Canada’s parliament says China committed genocide against Muslim minorities


Though Liberal Prime Minister Justin Trudeau and his Cabinet abstained from Monday’s vote, a majority of lawmakers — including many Liberals who participated — voted in support of the motion, which was brought by the opposition Conservative Party.

The motion, which recognizes “that a genocide is currently being carried out by the People’s Republic of China against Uyghurs and other Turkic Muslims,” also calls on the International Olympic Committee to move the forthcoming 2022 Winter Olympic Games from Beijing.

Canada’s Foreign Affairs Minister, Marc Garneau, was the only cabinet minister to attend the vote in parliament, officially abstaining “on behalf of the Government of Canada.”

Opposition leader, Erin O’Toole, who led the effort on the parliamentary vote, called on the Trudeau government to support the determination, which while symbolic will not become government policy. “It is shameful that Justin Trudeau and the Liberal government continue to refuse to call the horrific conduct by the Chinese Communist Party what it is: a genocide,” said O’Toole Monday.

The US has accused China of carrying out genocide. Will it now boycott the 2022 Beijing Olympics?

The parliamentary vote also makes Canada the first country to semi-officially support calls for Beijing to be stripped of the 2022 Winter Olympic Games over allegations of human rights abuses.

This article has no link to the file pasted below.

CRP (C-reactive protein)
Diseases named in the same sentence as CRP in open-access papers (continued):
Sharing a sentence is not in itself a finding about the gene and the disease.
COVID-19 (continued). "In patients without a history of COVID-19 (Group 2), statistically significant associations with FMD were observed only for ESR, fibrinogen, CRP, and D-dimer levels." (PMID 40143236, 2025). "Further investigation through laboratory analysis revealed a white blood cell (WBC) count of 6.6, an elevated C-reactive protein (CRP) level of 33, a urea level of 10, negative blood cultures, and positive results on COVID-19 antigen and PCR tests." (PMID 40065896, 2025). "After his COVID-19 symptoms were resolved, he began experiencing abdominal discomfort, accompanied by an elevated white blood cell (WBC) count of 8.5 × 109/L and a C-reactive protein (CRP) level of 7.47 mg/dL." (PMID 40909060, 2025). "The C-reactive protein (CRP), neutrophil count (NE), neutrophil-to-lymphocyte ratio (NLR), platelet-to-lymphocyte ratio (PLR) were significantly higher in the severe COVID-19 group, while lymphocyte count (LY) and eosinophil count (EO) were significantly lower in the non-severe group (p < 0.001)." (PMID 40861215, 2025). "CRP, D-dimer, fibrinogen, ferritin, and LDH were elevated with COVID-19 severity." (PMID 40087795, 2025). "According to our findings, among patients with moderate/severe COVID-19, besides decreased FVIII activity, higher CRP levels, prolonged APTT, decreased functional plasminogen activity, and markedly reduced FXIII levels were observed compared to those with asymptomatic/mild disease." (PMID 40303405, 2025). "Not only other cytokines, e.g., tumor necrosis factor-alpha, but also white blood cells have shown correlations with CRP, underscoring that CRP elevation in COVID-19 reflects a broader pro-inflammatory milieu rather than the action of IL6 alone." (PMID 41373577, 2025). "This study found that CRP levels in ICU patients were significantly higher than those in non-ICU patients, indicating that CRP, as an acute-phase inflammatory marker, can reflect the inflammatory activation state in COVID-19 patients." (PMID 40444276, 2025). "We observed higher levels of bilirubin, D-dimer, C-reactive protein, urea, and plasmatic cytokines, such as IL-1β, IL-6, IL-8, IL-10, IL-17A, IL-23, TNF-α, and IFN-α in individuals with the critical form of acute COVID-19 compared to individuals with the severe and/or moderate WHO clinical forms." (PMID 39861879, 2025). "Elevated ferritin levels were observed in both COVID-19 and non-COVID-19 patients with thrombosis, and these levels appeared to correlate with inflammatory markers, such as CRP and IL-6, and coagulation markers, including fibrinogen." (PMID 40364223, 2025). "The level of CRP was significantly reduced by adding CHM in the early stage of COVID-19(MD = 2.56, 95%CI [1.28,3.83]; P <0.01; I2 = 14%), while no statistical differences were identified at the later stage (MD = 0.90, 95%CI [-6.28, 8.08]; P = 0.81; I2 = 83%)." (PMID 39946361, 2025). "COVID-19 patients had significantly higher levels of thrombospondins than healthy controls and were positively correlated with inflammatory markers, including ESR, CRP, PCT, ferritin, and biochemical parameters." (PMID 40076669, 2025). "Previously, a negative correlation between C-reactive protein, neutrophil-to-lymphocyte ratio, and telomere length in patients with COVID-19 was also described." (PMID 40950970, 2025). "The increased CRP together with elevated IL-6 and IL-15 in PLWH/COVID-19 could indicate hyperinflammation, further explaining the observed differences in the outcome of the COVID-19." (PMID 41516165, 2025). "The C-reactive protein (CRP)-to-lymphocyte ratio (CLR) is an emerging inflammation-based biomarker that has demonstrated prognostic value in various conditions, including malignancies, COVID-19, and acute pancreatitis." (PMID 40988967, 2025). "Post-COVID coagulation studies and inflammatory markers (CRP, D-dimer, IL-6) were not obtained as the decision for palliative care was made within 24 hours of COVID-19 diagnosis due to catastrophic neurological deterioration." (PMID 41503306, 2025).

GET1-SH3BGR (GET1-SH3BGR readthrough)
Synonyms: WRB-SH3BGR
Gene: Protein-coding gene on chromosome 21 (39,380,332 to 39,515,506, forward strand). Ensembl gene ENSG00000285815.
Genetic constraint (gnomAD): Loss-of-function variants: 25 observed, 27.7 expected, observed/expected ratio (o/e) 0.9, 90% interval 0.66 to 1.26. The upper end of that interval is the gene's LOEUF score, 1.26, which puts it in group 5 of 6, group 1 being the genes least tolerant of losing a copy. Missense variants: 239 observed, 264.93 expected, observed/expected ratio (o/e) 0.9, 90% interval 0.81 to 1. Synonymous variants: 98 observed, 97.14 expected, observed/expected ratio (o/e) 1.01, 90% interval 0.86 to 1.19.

More than 100 human rights organizations have joined together to advocate for a political boycott of the Beijing 2022 Games, which are due to be held in February next year.

Calls for international investigation

The passing of the motion comes just over a month after the US government made the same determination, with then-US Secretary of State Mike Pompeo announcing that the world was witnessing the “systematic attempt to destroy Uyghurs by the Chinese party-state.
The Chinese government has repeatedly denied allegations of human rights abuses against Muslim minorities in Xinjiang. At a news conference on Monday, Chinese Foreign Ministry spokesman Wang Wenbin urged foreign countries to “stop interfering in China’s internal affairs under the pretext of Xinjiang-related or human rights issues.”

In a statement released following the vote, Foreign Minister Garneau said that the Trudeau government believes that allegations against China need to be investigated by international experts.

“The Government of Canada takes any allegations of genocide extremely seriously. We have the responsibility to work with others in the international community in ensuring that any such allegations are investigated by an independent international body of legal experts,” Garneau said in statement released Monday, adding that a “credible investigation” should by launched by an international and independent body.

Garneau’s statement came on the same day as British Foreign Secretary Dominic Raab called on China to give the United Nations “urgent and unfettered” access to Xinjiang so that accusations of human rights abuses could be independently investigated.

“The situation in Xinjiang is beyond the pale. The reported abuses — which include torture, forced labor and forced sterilization of women — are extreme and they are extensive,” Raab said during an address to the UN Human Rights Council in Geneva.



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